If there’s one game that doesn’t need an introduction, it’s Pokemon. Ever since 1996, when the very first Pokemon games were released, these pocket-sized monsters have been invading our Game Boys, our televisions, our toy barrels, our display shelves, our card games, our birthday parties... our lives.
As was expected, the release of Pokemon Diamond/Pearl for the DS was met with monumental success; the handheld RPGs have always been consistently rewarding despite
having only minorupgrades between each instalment. Conversely, the home console iterations, which more or less focus on the battling aspect of Pokemon, have always been consistently poor in execution. Pokemon XD for the GameCube seemed to be heading down the right path, though, with borrowed RPG elements from the portable games, but Pokemon Battle Revolution has ditched all that jazz and reverted back to the tournament battles and more tournament battles of old. God knows why.
To make a long story short: if you enjoyed the N64 Pokemon Stadium games and Colosseum for the GameCube, chances are that you’ll like Battle Revolution for the Wii (assuming you’re still “young” at heart). The visuals have been beefed up to current-gen quality and for the first time ever you will see every thunder punch and head butt connect with a deafening thud – and when I say “sparks will fly”, I’ve never meant it more than I do now. All 493 Pokemon are accounted for too, and for any Pokemon fan it’s a dream come true to see them all realised in such graphical splendour.
But clearly, we don’t play Pokemon for the fancy graphics if sales figures for the graphically inferior handheld titles are any indication.
I like how everything is super sharp and super shiny, and the animations for each individual move can look pretty gorgeous at times. The announcer can be a bit jarring, but seeing as you can turn off the commentary I would have to say that the audio quality is fine as it is, although the soundtrack (limited to battle themes) is markedly inferior to the handheld Pokemons. The worst thing about Battle Revolution, though, is how long it takes for moves to be performed. It seems the developers got carried away with the
animations, which are generally well done, but way too lengthy. As a result, battles drag on for longperiods of time which, depending on what kind of person you are, may or may not be a good thing – I tend to lean towards the latter.
What is really remarkable about Battle Revolution is the ability to take the battle online via Wi-Fi. We’re a bit late in joining our worldwide cousins, but it’s still a highly competitive arena so long as you have been keeping up with your training on the DS – yes, you can also connect wirelessly to your DS to transfer Pokemon between systems, to and fro! Caution is advised if you’re not using friend codes, though: there are plenty of cheap hardcore players out there who will pulverise you with teams of “Uber” Pokemon if you’re not careful. Lag can also be a problem if you’re battling with someone on the other side of the world, but it really depends on your internet connection speed – ours was just fine.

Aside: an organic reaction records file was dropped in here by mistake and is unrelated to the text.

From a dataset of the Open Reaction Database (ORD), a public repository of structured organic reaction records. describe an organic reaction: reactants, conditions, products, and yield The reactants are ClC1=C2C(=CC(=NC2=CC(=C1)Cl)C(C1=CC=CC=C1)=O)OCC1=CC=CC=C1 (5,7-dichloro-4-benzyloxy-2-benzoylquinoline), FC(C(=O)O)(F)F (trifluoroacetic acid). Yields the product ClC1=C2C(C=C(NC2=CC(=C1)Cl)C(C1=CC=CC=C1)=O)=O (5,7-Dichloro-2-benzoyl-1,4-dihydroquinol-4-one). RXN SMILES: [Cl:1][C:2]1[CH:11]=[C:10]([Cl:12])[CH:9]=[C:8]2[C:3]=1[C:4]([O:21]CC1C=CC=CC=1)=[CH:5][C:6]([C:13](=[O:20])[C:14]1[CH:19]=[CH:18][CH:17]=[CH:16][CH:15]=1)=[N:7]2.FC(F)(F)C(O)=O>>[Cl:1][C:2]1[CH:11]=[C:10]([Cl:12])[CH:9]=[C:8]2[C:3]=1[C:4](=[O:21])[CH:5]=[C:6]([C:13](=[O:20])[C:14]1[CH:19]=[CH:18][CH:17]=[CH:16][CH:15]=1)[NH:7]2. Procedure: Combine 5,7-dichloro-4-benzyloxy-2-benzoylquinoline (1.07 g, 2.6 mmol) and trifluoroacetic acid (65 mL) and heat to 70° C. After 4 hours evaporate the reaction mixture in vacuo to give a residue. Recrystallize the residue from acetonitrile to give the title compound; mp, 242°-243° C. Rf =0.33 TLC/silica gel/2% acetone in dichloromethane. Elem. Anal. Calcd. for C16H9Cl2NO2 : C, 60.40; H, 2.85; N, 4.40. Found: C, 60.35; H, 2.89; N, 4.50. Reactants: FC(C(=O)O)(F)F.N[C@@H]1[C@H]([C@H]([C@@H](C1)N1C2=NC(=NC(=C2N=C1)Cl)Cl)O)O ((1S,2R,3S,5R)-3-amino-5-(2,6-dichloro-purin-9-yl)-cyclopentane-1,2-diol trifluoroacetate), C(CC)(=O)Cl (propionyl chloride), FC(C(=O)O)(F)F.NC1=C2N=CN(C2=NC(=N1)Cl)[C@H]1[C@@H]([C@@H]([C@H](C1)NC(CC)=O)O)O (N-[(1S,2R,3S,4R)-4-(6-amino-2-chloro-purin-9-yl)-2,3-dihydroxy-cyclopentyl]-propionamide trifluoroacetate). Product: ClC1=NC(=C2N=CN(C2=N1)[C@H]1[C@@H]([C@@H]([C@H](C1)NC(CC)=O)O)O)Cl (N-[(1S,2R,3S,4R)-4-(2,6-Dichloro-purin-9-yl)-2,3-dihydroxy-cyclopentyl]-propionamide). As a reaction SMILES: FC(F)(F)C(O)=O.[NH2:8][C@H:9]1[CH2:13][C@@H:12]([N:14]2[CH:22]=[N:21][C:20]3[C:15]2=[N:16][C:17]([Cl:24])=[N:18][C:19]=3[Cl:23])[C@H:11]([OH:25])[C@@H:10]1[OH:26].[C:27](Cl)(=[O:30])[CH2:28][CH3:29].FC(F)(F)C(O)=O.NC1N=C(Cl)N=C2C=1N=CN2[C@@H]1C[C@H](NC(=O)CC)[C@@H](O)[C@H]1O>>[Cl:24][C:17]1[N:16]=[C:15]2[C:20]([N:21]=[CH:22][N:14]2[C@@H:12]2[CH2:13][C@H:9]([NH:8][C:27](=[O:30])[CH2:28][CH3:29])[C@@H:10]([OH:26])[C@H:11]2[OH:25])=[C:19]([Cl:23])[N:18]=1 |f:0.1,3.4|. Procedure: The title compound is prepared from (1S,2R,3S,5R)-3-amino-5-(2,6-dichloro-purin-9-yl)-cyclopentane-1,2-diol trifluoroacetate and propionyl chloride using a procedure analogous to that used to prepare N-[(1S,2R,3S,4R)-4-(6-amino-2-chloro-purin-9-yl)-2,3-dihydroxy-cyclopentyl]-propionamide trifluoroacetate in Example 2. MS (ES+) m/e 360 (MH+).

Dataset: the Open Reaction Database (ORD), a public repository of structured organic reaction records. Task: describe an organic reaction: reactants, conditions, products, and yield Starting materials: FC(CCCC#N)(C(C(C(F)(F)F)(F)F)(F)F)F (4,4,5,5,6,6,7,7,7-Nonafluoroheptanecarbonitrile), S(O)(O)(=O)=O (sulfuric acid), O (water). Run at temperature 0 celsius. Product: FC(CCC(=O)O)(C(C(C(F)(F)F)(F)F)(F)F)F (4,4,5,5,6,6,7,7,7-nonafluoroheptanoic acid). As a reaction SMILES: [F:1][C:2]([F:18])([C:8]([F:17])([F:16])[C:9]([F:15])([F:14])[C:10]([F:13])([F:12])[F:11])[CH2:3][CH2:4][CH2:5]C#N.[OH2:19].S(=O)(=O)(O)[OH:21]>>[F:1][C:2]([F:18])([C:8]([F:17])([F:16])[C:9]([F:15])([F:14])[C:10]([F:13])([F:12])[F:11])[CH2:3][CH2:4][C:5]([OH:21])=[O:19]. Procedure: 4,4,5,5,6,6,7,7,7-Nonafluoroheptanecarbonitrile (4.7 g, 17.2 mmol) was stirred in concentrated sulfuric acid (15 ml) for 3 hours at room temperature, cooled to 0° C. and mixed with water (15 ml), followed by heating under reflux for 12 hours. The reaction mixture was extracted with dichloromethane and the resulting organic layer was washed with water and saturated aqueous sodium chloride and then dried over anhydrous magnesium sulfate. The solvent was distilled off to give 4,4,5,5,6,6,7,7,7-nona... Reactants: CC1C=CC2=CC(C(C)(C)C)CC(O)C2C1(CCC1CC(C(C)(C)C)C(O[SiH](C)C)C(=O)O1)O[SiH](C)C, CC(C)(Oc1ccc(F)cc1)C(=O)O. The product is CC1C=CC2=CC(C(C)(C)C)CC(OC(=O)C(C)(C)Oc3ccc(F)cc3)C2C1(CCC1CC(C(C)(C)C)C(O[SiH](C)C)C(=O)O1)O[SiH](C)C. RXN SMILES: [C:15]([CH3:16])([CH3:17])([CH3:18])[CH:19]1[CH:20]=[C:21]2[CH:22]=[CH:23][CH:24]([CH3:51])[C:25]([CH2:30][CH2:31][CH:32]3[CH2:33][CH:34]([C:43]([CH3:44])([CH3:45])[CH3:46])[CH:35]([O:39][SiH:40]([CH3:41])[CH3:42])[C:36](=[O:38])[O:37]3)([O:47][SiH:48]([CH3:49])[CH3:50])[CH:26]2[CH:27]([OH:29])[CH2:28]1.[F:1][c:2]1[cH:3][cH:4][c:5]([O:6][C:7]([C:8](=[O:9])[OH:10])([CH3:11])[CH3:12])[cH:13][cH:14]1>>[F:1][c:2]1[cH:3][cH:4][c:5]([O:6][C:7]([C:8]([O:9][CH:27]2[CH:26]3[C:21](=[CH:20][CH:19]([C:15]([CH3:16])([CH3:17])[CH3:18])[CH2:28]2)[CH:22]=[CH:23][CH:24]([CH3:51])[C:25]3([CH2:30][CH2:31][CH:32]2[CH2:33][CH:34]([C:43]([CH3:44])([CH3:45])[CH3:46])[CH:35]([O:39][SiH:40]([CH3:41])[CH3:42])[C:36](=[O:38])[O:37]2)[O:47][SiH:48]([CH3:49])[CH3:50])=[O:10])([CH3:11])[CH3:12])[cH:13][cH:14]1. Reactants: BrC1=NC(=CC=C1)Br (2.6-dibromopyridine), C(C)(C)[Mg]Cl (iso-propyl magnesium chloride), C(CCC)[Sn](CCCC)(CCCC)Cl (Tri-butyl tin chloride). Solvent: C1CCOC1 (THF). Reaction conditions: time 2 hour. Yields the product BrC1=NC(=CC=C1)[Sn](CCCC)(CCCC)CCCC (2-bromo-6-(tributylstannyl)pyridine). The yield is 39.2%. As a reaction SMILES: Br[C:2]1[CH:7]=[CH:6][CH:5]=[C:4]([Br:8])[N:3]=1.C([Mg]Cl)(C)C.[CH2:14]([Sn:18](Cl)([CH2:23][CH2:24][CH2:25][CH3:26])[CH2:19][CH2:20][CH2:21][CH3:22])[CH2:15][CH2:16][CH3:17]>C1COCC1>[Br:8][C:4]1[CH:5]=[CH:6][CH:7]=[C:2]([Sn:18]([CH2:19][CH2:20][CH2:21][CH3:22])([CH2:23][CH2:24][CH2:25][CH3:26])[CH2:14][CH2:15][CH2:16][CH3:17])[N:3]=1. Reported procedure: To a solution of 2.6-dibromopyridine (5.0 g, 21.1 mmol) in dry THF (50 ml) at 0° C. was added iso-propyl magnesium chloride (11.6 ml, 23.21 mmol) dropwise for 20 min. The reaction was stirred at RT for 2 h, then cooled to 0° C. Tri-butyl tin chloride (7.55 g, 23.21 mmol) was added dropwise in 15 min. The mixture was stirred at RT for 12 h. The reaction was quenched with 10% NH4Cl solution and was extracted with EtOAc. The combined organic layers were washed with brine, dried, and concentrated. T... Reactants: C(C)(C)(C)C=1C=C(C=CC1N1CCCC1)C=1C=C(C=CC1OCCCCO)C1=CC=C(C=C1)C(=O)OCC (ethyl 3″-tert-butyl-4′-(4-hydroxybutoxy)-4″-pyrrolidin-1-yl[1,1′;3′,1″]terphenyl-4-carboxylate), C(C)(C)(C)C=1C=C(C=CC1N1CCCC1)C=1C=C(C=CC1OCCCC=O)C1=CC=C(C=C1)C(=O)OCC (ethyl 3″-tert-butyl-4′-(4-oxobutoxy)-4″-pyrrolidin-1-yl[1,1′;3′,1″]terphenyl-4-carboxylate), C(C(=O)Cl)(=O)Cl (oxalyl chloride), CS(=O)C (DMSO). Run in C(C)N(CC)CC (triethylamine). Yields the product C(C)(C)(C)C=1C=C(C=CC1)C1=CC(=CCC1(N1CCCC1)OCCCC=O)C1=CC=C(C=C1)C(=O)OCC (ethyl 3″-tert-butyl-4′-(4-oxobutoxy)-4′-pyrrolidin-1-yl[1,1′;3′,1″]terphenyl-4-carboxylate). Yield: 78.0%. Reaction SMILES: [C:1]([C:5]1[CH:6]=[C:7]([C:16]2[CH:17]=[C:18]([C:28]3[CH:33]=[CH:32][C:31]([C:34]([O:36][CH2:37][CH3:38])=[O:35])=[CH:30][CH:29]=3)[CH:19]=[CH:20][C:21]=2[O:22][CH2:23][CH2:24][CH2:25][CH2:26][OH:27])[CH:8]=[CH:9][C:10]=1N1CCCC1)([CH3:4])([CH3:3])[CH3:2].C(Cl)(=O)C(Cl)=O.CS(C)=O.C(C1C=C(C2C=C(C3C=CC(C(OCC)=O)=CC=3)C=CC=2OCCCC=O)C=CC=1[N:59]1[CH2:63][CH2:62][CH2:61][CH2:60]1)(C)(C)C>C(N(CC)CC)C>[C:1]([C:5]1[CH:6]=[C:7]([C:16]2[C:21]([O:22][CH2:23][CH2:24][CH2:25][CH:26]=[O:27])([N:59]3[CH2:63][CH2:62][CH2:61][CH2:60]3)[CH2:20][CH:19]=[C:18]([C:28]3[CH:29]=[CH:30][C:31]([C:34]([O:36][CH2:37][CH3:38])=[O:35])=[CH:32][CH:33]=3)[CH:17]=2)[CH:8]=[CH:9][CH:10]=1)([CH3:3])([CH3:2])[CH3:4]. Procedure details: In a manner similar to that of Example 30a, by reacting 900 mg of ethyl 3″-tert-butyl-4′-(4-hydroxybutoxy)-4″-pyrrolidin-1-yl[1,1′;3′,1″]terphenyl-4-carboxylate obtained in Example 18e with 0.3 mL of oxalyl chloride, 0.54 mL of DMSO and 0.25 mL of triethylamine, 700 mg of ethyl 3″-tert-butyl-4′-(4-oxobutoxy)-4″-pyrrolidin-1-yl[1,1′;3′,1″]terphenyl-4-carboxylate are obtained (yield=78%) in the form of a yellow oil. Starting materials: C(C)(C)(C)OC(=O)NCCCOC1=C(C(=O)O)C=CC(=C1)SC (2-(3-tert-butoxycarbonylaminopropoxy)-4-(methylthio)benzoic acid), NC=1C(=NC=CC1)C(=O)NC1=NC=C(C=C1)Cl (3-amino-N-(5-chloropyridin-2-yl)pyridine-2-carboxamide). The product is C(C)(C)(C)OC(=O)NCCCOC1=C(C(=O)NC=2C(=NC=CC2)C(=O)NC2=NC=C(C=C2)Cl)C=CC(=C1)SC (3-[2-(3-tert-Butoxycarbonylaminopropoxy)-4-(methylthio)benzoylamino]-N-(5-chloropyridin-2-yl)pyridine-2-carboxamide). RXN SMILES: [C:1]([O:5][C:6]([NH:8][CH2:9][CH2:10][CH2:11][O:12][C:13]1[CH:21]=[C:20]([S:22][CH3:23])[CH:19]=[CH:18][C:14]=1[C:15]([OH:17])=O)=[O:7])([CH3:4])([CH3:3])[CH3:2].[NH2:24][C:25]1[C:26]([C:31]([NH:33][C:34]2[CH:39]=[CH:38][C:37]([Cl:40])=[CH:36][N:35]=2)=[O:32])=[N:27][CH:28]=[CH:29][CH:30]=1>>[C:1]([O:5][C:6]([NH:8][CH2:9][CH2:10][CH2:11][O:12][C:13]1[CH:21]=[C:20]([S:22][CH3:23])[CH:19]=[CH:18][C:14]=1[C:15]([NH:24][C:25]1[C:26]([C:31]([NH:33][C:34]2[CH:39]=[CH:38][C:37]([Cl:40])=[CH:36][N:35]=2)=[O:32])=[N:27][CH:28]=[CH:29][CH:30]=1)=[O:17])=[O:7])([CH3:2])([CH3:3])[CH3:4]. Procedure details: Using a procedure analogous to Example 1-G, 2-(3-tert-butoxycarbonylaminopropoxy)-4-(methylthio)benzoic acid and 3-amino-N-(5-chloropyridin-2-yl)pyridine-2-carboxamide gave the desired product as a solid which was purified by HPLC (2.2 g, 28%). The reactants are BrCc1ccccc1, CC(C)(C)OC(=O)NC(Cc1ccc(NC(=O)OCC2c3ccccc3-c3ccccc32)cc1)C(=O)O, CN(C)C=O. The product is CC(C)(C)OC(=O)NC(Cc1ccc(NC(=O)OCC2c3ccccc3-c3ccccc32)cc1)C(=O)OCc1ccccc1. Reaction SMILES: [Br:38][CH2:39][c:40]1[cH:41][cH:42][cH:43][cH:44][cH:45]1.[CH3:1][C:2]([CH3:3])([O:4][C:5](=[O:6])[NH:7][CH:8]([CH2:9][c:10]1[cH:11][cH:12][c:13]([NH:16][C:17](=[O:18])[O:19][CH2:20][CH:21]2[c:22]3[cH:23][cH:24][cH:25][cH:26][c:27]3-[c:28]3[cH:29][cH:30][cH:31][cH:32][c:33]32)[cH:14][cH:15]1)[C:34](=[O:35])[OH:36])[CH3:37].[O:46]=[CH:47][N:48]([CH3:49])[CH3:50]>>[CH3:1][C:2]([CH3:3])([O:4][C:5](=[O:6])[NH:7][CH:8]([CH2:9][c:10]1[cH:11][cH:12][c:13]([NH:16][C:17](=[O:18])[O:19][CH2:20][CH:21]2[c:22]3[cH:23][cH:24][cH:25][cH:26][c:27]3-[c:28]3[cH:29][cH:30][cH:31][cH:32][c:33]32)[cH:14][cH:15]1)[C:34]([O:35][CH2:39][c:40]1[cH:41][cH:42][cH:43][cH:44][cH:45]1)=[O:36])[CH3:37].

What really gets to me, though, is how the Pokemon in your Wii (whether pre-made or your own personal ones) are untouchable: they are stuck with the same 4 moves in their arsenal that they start out with and they don’t level up, hence no statistical improvement whatsoever. In contrast, your trainer avatar can be augmented in a number of ways with an extensive wardrobe of clothes and accessories, but does anyone really care? At least you do earn some goodies like rare moves and new Pokemon which can be transferred to your DS Pokemon Diamond/Pearl, but then one has to ask: where does all the fun lie?
Battle Revolution is essentially a technical demonstration of your pixelated Pokemon. There are a handful of tournament challenges to participate in, all of which will be a breeze for Pokemon veterans, and the myriad of collectibles are an incentive to keep playing – but since when did we need something extraneous to make us want to play a Pokemon game? Nonetheless, kids - and by that I mean patient kids who are hardcore Pokemon fans - will love what Battle Revolution has to offer. Pokemon has never looked this good and if you are able to take advantage of the (admittedly limited) Wi-Fi multiplayer, then all the more power to you. Otherwise keep on going with your precious DS jewels – where the gameplay shines more than the graphics.